X. That all estates declared by the former qualifications concerning rebels or delinquents in Ireland to be forfeited, shall be construed, adjudged, and taken, to all intents and purposes, to extend to the forfeitures of all estates tail, and also of all rights and titles thereunto, which since the five and twentieth of March, 1639, have been or shall be in such rebels or delinquents, or any other in trust for them or any of them, or their or any of their uses, with all reversions and remainders thereupon, in any other person or persons whatsoever : and also to the forfeiture of all estates limited, appointed, conveyed, settled, or vested in any person or persons declared by the said qualifications to be rebels or delinquents, with all reversions or remainders of such estates conveyed, vested, limited, declared, or appointed to any the heirs, children, or issues of such rebel or delinquent; which estate or estates, remainders, or reversions since the five and twentieth of March, 1639, have been or shall be in such rebels or delinquents, or in any their heirs, children, or issues of such rebels or delinquents, and to all estates granted, limited, appointed, or conveyed by any such rebels or delinquents, unto any their heirs, children, or issue, with all the reversions and remainders thereupon: provided, that this shall not extend to make void the estates of any English Protestants, who have constantly adhered to the Parliament, which were by them purchased for valuable consideration before the three and twentieth of October, 1641; or upon like valuable consideration mortgaged to them before that time, or to any person or persons in trust for them for satisfaction of debts owing to them.

Provided, that if any person or persons excepted by name or otherwise, comprehended in these qualifications, have been comprised within any articles granted unto them, or agreed upon between them and any commander of the Parliament's forces thereto authorised, that such person or persons shall nevertheless enjoy the benefit of those articles, in case the Commissioners of Parliament in Ireland shall adjudge them to be comprised therein ; and that they have observed and kept, and continue to observe and keep the Articles on their parts, and that nevertheless it shall be in the power of the Parliament, or their Commissioners, if they see cause, to transplant such persons from the respective places of their usual habitation or residence, into such other places within that nation, as shall be judged most consistent with public safety, allowing them such proportion of land or estate in the parts to which they shall be transplanted, as they had or should have enjoyed of their own other where, in case they had not been so removed.

85. DECLARATION BY THE LORD GENERAL AND THE COUNCIL

ON THE DISSOLUTION OF THE LONG PARLIAMENT. [April 22, 1643. Old Parliamentary History, xx. 137. See Masson's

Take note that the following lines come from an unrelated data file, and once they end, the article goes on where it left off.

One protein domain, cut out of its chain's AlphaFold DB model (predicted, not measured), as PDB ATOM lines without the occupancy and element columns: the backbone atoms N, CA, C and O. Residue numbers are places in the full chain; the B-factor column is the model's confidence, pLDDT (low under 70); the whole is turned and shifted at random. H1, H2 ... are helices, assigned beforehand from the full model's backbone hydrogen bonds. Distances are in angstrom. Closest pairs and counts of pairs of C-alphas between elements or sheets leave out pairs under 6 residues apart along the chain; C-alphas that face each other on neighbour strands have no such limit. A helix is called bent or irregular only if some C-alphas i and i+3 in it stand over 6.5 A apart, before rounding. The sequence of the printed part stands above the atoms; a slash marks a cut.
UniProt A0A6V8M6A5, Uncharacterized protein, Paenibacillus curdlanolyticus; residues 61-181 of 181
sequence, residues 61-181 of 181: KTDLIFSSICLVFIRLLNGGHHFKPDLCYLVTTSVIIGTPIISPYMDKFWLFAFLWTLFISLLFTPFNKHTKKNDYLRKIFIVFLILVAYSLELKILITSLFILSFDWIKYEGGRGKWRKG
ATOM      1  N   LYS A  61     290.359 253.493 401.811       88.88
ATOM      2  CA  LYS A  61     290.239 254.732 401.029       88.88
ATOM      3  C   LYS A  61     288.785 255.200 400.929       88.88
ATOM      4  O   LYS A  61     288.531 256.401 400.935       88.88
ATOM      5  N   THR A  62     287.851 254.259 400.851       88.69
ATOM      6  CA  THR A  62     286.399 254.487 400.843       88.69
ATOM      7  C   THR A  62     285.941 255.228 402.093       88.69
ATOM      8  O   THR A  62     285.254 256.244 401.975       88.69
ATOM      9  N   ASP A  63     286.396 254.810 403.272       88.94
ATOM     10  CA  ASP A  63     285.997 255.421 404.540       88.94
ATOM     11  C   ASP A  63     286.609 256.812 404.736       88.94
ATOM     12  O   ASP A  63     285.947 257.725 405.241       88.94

Life of Milton, iv. 498.] Our intention is not to give an account, at this time, of the grounds which first moved us to take up arms, and engage our lives and all that was dear unto us in this cause ; nor to mind, in this declaration, the various dispensations through which Divine Providence hath led us, or the witness the Lord hath borne, and the many signal testimonies of acceptance which He hath given, to the sincere endeavours of His unworthy servants, whilst they were contesting with the many and great difficulties, as well in the wars, as other transactions in the three nations ; being necessitated, for the defence of the same cause they first asserted, to have recourse unto extraordinary actions, the same being evident by former declarations published on that behalf.

After it had pleased God not only to reduce Ireland and give in Scotland, but so marvellously to appear for His people at Worcester, that these nations were reduced to a great degree of peace, and England to perfect quiet, and thereby the Parliament had opportunity to give the people the harvest of all their labour, blood, and treasure, and to settle a due liberty both in reference to civil and spiritual things, whereunto they were obliged by their duty, their engagements, as also the great and wonderful things which God hath wrought for them ; it was matter of much grief to the good and well-affected of the land to observe the little progress which was made therein, who thereupon applied to the army, expecting redress by their means; notwithstanding which, the army being unwilling to meddle with the civil authority in matters so properly appertaining to it, it was agreed that his Excellency and officers of the army which were members of Parliament, should be desired to move the Parliament to proceed vigorously in reforming what was amiss in government, and to the settling of the Commonwealth upon a foundation of justice and righteousness ; which having done, we hoped that the Parliament would seasonably have answered our expectation : but finding, to our grief, delays therein, we renewed our desires in an humble petition to them, which was presented in August last ; and although they at that time, signifying their good acceptance thereof, returned us thanks and referred the particulars thereof to a Committee of the House, yet no considerable effect was produced, nor any such progress made, as might imply their real intentions to accomplish what was petitioned for ; but, on the contrary, there more and more appeared amongst them an aversion to the things themselves, with much bitterness and opposition to the people of God, and His spirit acting in them; which grew so prevalent, that those persons of honour and integrity amongst them, who had eminently appeared for God and the public good, both before and throughout this war, were rendered of no further use in Parliament, than by meeting with a corrupt party to give them countenance to carry on their ends, and for effecting the desire they had of perpetuating themselves in the supreme government, for which purpose the said party long opposed, and frequently declared themselves against having a new representative: and when they saw themselves necessitated to take that Bill into consideration,